Entertainment
[Eye Interview] Creating music as an act of virtue
Singer-songwriter Sunwoo Jung-a sings of living together in new single
Published : Jan 23, 2021 - 16:01
Updated : Jan 25, 2021 - 17:55
Sunwoo Jung-a (Magic Strawberry Sound)
From jazz club singer to YG Entertainment producer, and now a popular singer-songwriter in her own right, Sunwoo Jung-a used to make music for herself, but now she says she has other people in mind when writing songs.

She made the latest step on this musical journey with the release of her single “In the Bed,” on Jan. 5, in which she sings about being thankful for living with someone you love.

“Gazing at your bare feet while you’re sleeping, my heart gets all worked up for some reason,” Sunwoo sings gently. She says the words reflect feelings that came to her one everyday morning.

“It was just like depicted in the lyrics. I woke up before my husband one day, and it was as if in the movies,” the 35-year-old said. “Even I was surprised at myself because I’m not such an emotional person usually, especially when it comes to my music.”

There are just some moments in life when you feel a rush of gratitude at unexpected times, and that morning, which was just another day with her husband -- who she had known since high school -- became a life turning moment for Sunwoo.

“The act of living together itself is special for me. I was never the sort of person who’d dreamed of living with someone else if it hadn’t been for my husband,” she said. “I’ve always believed myself someone innately alone. He made me overcome that idea. Marriage for me wasn’t just about promising an eternal love but something more incredible.”

With the Korean title translating as “Living Together,” Sunwoo, said her new single was not about marriage but perhaps all acts of romantic cohabitation.

“One of my biggest goals with the song was to illustrate the love of real grown-ups. Married to my husband for eight years, and dating him for many years before, the love we share may not be young and cute, but romantic in its own way, and not many female artists in Korea sing about that sensual aspect of mature romance.”

This led to the English title “In the Bed.”

“Living together means sharing my most vulnerable and comfortable moments with the person and, in most cases, sharing the same bed despite all the different habits and discomforts coming from them,” she said. “Sleeping in the same bed seemed possible only through the power of love.”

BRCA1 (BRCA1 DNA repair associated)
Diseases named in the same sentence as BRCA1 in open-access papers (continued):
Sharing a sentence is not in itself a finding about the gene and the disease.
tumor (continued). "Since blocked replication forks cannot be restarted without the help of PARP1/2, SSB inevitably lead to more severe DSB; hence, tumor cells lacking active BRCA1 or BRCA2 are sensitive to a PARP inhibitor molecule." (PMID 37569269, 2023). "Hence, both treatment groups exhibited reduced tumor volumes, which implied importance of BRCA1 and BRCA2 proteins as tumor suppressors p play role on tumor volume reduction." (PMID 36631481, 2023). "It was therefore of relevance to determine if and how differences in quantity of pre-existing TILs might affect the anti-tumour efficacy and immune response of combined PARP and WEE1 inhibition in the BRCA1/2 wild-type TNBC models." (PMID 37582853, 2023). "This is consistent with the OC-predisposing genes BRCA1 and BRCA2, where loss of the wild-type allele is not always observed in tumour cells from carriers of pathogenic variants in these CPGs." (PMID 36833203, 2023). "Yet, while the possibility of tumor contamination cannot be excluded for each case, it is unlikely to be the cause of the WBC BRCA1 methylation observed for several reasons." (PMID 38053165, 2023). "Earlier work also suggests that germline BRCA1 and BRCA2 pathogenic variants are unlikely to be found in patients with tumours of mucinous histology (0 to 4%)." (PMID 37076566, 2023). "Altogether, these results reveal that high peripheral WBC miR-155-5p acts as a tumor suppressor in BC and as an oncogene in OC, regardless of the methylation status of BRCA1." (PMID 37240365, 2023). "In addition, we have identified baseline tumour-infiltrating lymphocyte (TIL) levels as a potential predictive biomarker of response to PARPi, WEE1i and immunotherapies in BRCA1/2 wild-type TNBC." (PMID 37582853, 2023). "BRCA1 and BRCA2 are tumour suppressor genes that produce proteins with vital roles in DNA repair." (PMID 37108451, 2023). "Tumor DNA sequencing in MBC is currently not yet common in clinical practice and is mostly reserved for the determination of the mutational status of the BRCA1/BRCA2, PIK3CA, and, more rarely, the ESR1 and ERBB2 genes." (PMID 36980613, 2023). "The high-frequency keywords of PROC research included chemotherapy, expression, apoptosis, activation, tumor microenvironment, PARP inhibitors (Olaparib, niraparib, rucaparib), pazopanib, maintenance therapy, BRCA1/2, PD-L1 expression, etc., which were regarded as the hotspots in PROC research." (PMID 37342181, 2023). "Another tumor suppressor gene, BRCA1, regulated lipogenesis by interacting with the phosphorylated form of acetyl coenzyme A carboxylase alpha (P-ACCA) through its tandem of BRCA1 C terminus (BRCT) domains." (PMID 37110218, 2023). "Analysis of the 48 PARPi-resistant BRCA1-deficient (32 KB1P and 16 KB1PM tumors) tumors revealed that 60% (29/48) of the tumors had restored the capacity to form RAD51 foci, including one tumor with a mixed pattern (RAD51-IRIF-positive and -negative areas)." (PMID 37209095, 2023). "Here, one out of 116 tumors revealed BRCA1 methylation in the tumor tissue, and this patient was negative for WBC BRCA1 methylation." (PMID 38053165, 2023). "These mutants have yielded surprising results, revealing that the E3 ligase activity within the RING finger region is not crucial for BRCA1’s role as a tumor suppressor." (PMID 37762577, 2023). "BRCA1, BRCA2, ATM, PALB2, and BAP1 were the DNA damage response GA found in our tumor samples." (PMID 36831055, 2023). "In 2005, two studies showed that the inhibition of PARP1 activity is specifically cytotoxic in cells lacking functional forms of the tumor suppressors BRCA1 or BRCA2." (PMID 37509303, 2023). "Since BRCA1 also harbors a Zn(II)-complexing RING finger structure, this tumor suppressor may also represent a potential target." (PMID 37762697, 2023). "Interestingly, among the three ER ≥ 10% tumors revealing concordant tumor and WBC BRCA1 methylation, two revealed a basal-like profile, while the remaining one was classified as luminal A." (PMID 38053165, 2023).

Although the song started off from a momentary realization of gratitude, it struck a chord with a lot of people, and even her husband, who Sunwoo describes as a very rational critic when it comes to her songs.

“I played the song to him on our wedding anniversary ahead of the official release, and he told me the song really carried its message and, I think, he shed some tears then,” she recalled.

“It was made on a small production budget, and while that fact had always made me hold back my anticipations, my husband’s reaction released me of all the worries. It became my best wedding anniversary gift and the song had done its job with just that. But very luckily, it seems to have touched upon the hearts of many others.”


“In the Bed” cover image (Magic Strawberry Sound)

Sunwoo said this fresh gaze on her mundane life resulted from the prolonged virus pandemic that forced her to spend more time with her cohabitant.

“I think the value of family and everyday life was what has protected me in the past year. I thought I was able to enjoy solitude, but with time, it turned into a feeling of loneliness that came down on me hard, especially as I had really exhausted myself in producing my third studio album.”

Although her relationship with her husband still becomes tense and rough at times, Sunwoo said she feels there is a kind of protective layer wrapped around them now.

“Even in the same kind of situations, I feel we’ve become more mature in dealing with them. Again, I feel that love is invaluable in all relationships, whether it be with lovers, colleagues or family members.”



A songwriter’s dilemma

Sunwoo seems to effortlessly reveal herself with music. Just as we all go through diverse stages and changes in life, Sunwoo is able to portray her life through limitless genres, ambiences and styles.

“I think making music is like writing a diary for me. While in the song ‘CAT,’ I sing about the very simple emotion I felt looking at a cute cat, in ‘It’s Okay, Dear,’ I voice the many thoughts about life and death that went through in my mind when I lost my dad young. The deep emotions I’d experienced during my many years with my husband are also in the songs. So, while my music might seem dynamic, they ultimately represent my life until now.”

Music for Sunwoo was not all this serious from the start.